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Curriculum for High Ability Learners: Issues, Trends and Practices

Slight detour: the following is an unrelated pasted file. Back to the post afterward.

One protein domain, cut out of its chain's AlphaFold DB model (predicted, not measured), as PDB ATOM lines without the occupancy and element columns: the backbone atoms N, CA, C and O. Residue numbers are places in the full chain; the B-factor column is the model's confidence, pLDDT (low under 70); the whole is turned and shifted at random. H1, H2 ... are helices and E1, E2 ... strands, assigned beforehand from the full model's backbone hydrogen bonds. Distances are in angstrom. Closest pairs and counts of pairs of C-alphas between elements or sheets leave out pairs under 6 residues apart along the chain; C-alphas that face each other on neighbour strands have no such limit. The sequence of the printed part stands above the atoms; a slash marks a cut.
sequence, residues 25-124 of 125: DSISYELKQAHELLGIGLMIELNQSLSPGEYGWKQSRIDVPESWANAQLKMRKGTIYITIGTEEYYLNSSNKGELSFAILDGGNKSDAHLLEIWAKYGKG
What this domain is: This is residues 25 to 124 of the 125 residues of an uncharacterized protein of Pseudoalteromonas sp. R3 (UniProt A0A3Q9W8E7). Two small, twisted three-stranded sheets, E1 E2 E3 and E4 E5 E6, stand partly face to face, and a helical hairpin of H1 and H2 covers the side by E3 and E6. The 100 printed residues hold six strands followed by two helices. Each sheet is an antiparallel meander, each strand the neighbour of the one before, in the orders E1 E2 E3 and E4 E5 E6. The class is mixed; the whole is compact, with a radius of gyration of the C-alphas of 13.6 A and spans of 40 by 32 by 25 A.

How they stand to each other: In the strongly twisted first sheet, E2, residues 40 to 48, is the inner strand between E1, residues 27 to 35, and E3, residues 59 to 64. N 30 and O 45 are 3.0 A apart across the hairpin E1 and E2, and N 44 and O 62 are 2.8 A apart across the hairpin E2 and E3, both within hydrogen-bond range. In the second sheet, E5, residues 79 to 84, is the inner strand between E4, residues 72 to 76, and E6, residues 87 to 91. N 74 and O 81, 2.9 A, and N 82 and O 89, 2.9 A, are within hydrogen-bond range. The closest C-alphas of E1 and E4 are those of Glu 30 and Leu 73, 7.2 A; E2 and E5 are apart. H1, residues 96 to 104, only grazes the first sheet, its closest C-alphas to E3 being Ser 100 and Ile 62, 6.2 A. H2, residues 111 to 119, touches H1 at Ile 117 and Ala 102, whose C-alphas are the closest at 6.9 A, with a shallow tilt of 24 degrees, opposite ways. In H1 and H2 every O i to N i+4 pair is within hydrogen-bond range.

Reclaiming the CurriculumTheory, Research and Conceptions of Curriculum for High Ability Learners: Key Findings, Issues and DebatesIntroductionConcept-Based Curriculum and Meeting the Needs of High Ability LearnersKnowledge: Concepts, Forms and ProcessesKnowledge and DisciplinarityConceptual Thinking and Achieving Deeper LearningDialogic Teaching and Knowledge Co-construction for Conceptual ThinkingStudents’ Views About Knowledge and Learning ConceptsConclusionReferencesConcept-Based Curriculum and the Teacher: Galvanising Teacher AgencyIntroductionTeacher-Developed Curriculum, Deeper Knowledge and the High Ability LearnerConcept-Focused Learning and the High Ability Learner’s NeedsDeveloping Concept-Based Curriculum Galvanises Teacher AgencyConceptualisations of Teacher Agency: Focusing on Promoting Deeper LearningTeaching and Learning Conceptually: A Deleuzian PerspectiveEnhanced Teacher Agency in Concept-Based Curriculum DevelopmentConcept-Based Curricula Development Sparks Teacher Agency: A Case StudyImplications: Improvements in Teacher Expertise and Student LearningReferencesDesigning and Implementing Concept-Based CurriculumIntroductionRationale for a Concept-Based CurriculumKey Issues and ChallengesChoice of ConceptsConceptual UnderstandingsAssessmentTeacher ImplementationConsiderations and RecommendationsConceptual UnderstandingsFidelityProfessional DevelopmentConclusionReferencesConcept-Based Curriculum Design and Practice in the United StatesAn Introduction: Why Does Concept-Based Curriculum Matter?Concept-Based Curriculum Models and EfficacyWhy a Concept-Based Curriculum in US Classrooms?Models for Concept Development and the Efficacy of UseDesigning a Concept-Based CurriculumHow Do Educators Design a Concept-Based Curriculum?Key ConsiderationsStrategies to Help Link Concepts Across Multiple DisciplinesIntroducing Concepts in Practical WaysStrategies for Building Greater Sophistication of Conceptual UnderstandingConcept-Based Teacher Barriers in the United StatesWhat Can Leaders Do to Support the Institution of a Concept-Based Approach to Student Learning?ReferencesConcept-Based Curriculum: An Australian ExperienceIntroductionDefining Concept-Based Curriculum in the Australian ContextSituating Concept-Based Curriculum Within Australian Curriculum FrameworksWhat Does the Research Indicate?Teachers’ Beliefs and Perceptions of Concept-Based Curriculum DesignPrimary SchoolsSecondary ExperiencesChallenges and IssuesAssessmentWhole-School ApproachDisciplinary Knowledge and PragmaticsA Dialogic PedagogyMoving Forward: RecommendationsConclusionReferencesDeveloping Science Curriculum for Gifted Learners in South KoreaBackground of Curriculum Development in Gifted Education in KoreaConcept-Based Curriculum in Science Education and Thoughts for Science Gifted EducationPractices of Concept-Based Curriculum in Science Gifted EducationExamples of Concept-Based Lessons in Science Gifted Education ProgrammesSome Reflections and Issues with Concept-Based Curriculum in the Korean ContextReferencesLeading a Radical Shift in the Education of High Ability LearnersIntroductionThe Innovation Begins in National Junior College: A Case StudyThe GenesisPhases of Programme DevelopmentProgramme StructureAssessment of Learning Outcomes and Curriculum EvaluationLeading the ChangeIssues and Challenges Selection of TeachersCurriculum Design and DevelopmentTeaching LoadStaffingSelection of StudentsFundingConclusionReferencesDesigning a Concept-Based Curriculum: The Raffles Girls’ School (RGS) ExperienceIntroductionWhat Is a Concept-Based Curriculum?Changing Contexts, Changing CurriculumRGS: BackgroundWhy Did RGS Embark on a Concept-Based Curriculum?Getting Started: Change ProcessesRedesign Curriculum DocumentsReframing the CurriculumDevelop CapacitiesReview PracticesChallenges FacedSustainability of a Concept-Based Curriculum: FactorsWhole-School ApproachLeadershipTeacher Efficacy Through CollaborationReflective PracticeStudent EngagementConclusionReferencesConcept-Based Instruction in English: Issues and ChallengesThe English Language in SingaporeConcept-Based Instruction in EnglishThe Reality of High-Stakes ExaminationsA Concept-Based Curriculum for Enhancing PerformanceConcept-Based Curriculum as a Feature of Educational DifferentiationThe Place for a Concept-Based Curriculum as a Feature of All Thinking ClassroomsThe Consideration of Bloom’s TaxonomyConcepts and Conceptual ThemesA Concept-Based Sample in the English ClassroomAssessing Concept-Based Curriculum and Its ImplicationsSignificance of a Concept-Based Curriculum for Students and EducatorsChallenges Faced in Philosophy and ImplementationIssues in the Implementation of a Concept-Based CurriculumTeacher Belief and MotivationAdministrative and Leadership SupportMy Reflections on Implementing a Concept-Based CurriculumStudent Performance and AchievementStudent ProfileExpanding the Student ImpactThe Professional CommunitySustainability ConcernsConclusionReferencesProcesses and Issues in Concept-Based Curriculum for the HumanitiesIntroductionThe ContextConcept-Based Curriculum in GeographyFrom Theory to PracticeAn Eclectic Approach to Concept-Based Curriculum FrameworksEssential Understandings and GeneralisationsAn Example: A Concept-Based Unit in GeographyCritical Content and Key SkillsTopic and Developing Concepts for Deeper LearningGraphic OrganisersDeveloping Generalisations for the UnitTools for Conceptual UnderstandingGuiding QuestionsDeductive Concept DevelopmentPerformance TaskBenefits of Concept-Based CurriculumImplications of a Concept-Based CurriculumNeed for Suitable Teacher TrainingNeed for Adjustment of Teachers’ MindsetNeed for the Recognition of Challenges in the CurriculumWriting ProcessNeed for a Refocus on the Learning Process Instead of Merely Examination ExcellenceConclusionReferencesWorking with Concept-Based Curricula for MathematicsBackgroundUnderstanding the Structure of Mathematical KnowledgeModern Views on Mathematical Knowledge for TeachingMathematics Education in SingaporeChallenges to Delivering a Concept-Based CurriculumConcept-Based Learning in the Mathematics Classroom: Tools for the TeacherTool 1: Teaching Mathematics ConceptuallyTool 2: Use of Conceptual LensTool 3: Use of Socratic Questioning to Test Mathematical UnderstandingTool 4: Assessing Mathematical Understanding Through Formative MeansReflections of a Concept-Based Teaching and Learning PractitionerReferencesProcesses and Issues in Concept-Based Curriculum for ScienceIntroductionDeveloping an Understanding of Scientific ConceptsConcept-Based Instruction and CurriculumA Concept-Based Approach to Science CurriculumConcept-Based Teaching and Learning of ScienceExample of Concept-Based Teaching: The Concept of Chemical BondsAnother Example of Concept-Based Teaching: Mental Models of Chemical BondingUsing Questioning as an Instructional Strategy for Concept- Based TeachingConcept-Building Activities: Conceptual Change and MisconceptionsMaking Chemistry RelevantConcept-Based Biology Education: Preparing for a New Biology for the Twenty-First CenturyConcept Maps and Meaningful Learning in BiologyLearning Biology Conceptually: Real-World ScenariosChallenges of Concept-Based Approach: Meeting Student NeedsChallenges of Concept-Based Approach: Assessing Learning OutcomesMaking Connections with Gifted and Talented Learners and Science EducationReferencesCurriculum EvaluationWhat Is Curriculum?What Is Evaluation? What Is Curriculum Evaluation?Objectives, Goals, Philosophy and Rationales for Conducting Curriculum Evaluation for SchoolsWhat Are the Criteria in Evaluating Concept-Based Curriculum?Questions About the Concept-Based CurriculumMacro DocumentsPhilosophy./RationaleContentProcessAssessments and ProductsSuggested Process Used to Evaluate Concept-Based CurriculumWho Does the Evaluation?Communicating the Evaluation FindingsWhat Are the Intended Outcomes? How Do Schools Make Use of the Outcomes of Evaluation?Issue in Evaluating Concept-Based Curriculum: Conceptual Teaching and High-Stakes TestReferencesLessons Learned from Developing and Implementing the Concept-Based CurriculumCurriculum Perspectives and Teacher KnowledgeComplexities in Deliberating Curriculum and Situated LearningLessons Learned from Developing and Using Concept-Based CurriculumSchool Level: Strategic Direction for Curriculum Innovation and Changed PracticeTeacher Level: Activating Teacher Agency and Leveraging on Collective Teacher EfficacyClassroom Level: Reconfiguration and Meaning-Making in Learning and TeachingConclusionReferences